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The Lakeville Journal Opinion/Viewpoint

Convictions are too easy to justify with false confessions

The Chris Powell Column

Nobody who looks impartially at the case of Richard Lapointe today is likely to be much persuaded of his guilt in the rape and murder of his wife’s grandmother, Bernice Martin, in Manchester in 1987.
Lapointe’s prosecution and conviction were based entirely on three contradictory and even absurd confessions sweated out of him by Manchester police two years later during an interrogation lasting more than nine hours, in which he participated voluntarily and without a lawyer.

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Do Not Tax The Rich

Editorial Cartoon

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Words of wisdom from an old working-class “philosopher”

The Long View

Eric Hoffer, the “longshoreman philosopher.” Just a mention of him produces immediate reactions from those over 55 to whom I say that I am writing his biography — and puzzled looks from those who are younger.
His books, especially “The True Believer,” were enormously popular in the 1950s and 1960s, but by his death in 1983 they were no longer in the canon of what young people read if they were interested in how the world worked.

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Remember where you were ... ?

If You Ask Me

It was a good day for America, said President Obama, as he announced that Osama bin Laden had been finally brought to justice. So good, that years from now, people will say they remember where they were when they first heard the news.
Having been around for a while, I can quickly recall where I was on several great, historic days, not all of them good days for America. Think about how many “I remember where I was” events in your lifetime and you’ll see what I mean.

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Turning Back The Pages May 5

Turning Back The Pages

75 years ago — May 1936
Reflections of the Season (editorial): Over in Europe peace treaties become mere scraps of paper, and the dictators seem to go on the plan that one good scrap deserves another.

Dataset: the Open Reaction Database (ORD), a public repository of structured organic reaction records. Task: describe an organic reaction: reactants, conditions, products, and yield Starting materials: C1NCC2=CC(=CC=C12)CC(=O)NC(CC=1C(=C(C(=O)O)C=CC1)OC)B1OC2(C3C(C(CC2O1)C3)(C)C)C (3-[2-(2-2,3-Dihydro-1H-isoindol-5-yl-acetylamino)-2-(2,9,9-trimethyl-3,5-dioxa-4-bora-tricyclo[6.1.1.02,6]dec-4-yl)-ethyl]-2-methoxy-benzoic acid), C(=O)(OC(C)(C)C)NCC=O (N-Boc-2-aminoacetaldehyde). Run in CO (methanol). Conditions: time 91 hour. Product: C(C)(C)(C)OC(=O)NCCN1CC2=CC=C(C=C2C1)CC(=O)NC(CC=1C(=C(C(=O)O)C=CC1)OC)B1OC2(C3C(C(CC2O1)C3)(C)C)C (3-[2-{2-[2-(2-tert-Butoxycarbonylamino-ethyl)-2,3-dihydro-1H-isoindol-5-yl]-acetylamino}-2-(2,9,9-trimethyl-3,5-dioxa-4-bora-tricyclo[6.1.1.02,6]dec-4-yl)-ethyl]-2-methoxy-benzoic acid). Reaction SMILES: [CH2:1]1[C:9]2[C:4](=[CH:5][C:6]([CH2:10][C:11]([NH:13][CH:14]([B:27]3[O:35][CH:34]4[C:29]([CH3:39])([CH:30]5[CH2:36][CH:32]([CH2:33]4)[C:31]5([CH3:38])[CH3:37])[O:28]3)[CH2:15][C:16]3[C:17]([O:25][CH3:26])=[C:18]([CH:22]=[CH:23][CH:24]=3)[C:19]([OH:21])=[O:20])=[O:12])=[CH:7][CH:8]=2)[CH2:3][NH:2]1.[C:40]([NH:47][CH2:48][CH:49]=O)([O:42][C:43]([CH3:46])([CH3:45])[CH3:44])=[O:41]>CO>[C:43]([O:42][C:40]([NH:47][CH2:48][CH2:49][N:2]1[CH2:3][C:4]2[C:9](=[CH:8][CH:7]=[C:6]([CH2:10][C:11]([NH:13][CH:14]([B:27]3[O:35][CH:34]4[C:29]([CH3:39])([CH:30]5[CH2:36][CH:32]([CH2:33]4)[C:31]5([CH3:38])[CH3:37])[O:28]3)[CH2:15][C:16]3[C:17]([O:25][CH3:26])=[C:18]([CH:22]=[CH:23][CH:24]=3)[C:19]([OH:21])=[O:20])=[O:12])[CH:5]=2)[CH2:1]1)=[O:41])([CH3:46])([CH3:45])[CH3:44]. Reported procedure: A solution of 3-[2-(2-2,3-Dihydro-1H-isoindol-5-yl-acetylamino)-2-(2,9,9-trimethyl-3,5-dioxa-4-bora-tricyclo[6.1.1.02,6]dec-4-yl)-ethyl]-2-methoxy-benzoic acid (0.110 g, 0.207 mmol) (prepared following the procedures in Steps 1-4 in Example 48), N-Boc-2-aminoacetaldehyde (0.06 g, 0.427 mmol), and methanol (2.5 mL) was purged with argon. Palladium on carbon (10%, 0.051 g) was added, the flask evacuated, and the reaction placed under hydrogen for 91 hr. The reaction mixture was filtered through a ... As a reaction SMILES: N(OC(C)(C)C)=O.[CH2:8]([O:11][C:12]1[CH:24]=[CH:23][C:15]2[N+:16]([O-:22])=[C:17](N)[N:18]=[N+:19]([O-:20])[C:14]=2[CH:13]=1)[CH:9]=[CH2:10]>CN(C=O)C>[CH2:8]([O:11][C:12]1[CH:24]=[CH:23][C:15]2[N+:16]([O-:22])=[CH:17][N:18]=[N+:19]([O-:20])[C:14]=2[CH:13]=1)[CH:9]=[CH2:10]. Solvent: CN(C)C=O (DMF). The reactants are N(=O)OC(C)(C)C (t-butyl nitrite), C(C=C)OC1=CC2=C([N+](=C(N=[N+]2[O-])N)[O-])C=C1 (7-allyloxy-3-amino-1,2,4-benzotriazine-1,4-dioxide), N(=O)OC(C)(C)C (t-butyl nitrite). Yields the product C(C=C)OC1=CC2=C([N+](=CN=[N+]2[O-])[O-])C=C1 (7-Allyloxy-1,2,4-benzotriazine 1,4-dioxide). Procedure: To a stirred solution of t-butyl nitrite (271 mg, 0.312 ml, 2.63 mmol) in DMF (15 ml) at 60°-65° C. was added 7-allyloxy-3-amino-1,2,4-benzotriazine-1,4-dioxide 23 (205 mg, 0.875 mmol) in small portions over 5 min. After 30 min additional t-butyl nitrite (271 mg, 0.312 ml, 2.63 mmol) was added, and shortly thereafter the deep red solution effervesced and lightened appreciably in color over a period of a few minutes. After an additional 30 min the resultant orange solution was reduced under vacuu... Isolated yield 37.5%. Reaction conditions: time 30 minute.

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Osama bin Laden

The Lakeville Journal Editorial

Every citizen of the United States took the attacks of Sept. 11, 2001, personally, for good reason. They were attacks on the very core of our civilization, with the intent of destroying not only the more than 3,000 lives they took, but also the fabric of our society. But in the aftermath of the death of Osama bin Laden as the result of a U.S. military operation this week, it became clear that for those who were children and teens at the time, the attacks were very personal and a defining moment in their young lives.

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Dump Trump

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The songs of spring birds

Nature's Notebook

The birds are coming back. We see and hear new birds every day as those long-distance migrants return from their journey. How amazing it is that birds weighing no more than a 25-cent piece can find their way back from their wintering grounds in Central and South America. So accurate is their timing and navigation that they can return to the same acre to breed.
Audubon Sharon has been helping monitor populations of migratory songbirds at bird banding stations throughout Litchfield and eastern Dutchess counties for almost 15 years.

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Hospitals should be good for your health, shouldn’t they?

Body Politic

The last time our nation assessed the risks of hospitals was in 1999. The Institute of Medicine found that between 44,000 and 98,000 patients died each year from medical mistakes. Around a million others suffered injuries. Nonetheless, if you were sick, where else were you going to go?

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A warning shot across our bow

The Independent Investor

Last Monday’s surprise announcement that the outlook for U.S. debt has been downgraded reverberated around the world. Global markets shuddered. Investors rubbed their eyes as they reread the announcement and then hit the “sell” button. Markets declined by 1 to 2 percent.
Yet, by the end of the week, stocks and bonds recovered. Was this some kind of false alarm?

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